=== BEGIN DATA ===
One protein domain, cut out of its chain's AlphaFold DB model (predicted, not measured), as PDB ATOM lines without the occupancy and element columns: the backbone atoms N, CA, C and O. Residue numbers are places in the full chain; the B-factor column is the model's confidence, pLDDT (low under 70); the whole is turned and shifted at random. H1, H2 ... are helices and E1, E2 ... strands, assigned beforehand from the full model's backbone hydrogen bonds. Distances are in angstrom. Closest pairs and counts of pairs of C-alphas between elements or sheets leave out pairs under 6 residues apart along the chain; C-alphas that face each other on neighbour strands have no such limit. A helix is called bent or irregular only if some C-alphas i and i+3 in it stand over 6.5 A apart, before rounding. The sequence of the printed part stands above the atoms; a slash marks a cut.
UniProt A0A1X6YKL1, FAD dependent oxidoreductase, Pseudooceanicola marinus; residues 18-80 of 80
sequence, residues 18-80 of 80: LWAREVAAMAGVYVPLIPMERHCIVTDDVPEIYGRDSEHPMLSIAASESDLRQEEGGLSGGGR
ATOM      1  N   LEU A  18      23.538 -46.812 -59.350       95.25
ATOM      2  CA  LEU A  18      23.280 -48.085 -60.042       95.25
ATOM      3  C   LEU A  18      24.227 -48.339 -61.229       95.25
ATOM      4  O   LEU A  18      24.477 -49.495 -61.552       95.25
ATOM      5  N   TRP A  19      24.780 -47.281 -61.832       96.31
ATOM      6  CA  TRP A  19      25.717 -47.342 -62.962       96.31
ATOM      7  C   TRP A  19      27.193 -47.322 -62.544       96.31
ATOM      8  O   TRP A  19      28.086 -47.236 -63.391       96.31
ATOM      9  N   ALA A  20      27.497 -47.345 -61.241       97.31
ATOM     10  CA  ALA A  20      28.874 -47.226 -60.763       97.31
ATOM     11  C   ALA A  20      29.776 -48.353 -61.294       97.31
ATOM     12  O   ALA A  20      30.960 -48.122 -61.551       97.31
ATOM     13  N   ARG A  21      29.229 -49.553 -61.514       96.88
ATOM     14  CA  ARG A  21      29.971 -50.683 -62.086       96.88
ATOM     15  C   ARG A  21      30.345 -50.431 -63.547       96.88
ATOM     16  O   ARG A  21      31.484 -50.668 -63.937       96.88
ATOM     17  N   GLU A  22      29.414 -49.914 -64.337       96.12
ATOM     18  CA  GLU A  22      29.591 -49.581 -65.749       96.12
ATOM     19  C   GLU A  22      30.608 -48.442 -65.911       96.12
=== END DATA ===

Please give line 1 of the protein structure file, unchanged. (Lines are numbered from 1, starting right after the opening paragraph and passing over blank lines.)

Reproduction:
UniProt A0A1X6YKL1, FAD dependent oxidoreductase, Pseudooceanicola marinus; residues 18-80 of 80